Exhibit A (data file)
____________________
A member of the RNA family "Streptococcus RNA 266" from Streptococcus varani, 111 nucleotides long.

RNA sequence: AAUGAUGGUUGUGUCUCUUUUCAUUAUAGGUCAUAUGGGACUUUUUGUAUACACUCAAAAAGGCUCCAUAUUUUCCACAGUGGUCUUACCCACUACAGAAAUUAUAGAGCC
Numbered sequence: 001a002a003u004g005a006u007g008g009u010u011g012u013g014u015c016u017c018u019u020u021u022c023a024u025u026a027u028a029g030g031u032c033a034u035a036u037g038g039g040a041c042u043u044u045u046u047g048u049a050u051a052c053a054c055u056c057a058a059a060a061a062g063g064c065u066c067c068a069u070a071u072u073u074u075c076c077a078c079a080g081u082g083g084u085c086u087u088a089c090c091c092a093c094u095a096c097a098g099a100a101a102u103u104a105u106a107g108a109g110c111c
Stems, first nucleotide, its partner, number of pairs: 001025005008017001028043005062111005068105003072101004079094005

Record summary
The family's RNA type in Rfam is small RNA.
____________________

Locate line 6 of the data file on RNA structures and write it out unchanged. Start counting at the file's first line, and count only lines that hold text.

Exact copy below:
The family's RNA type in Rfam is small RNA.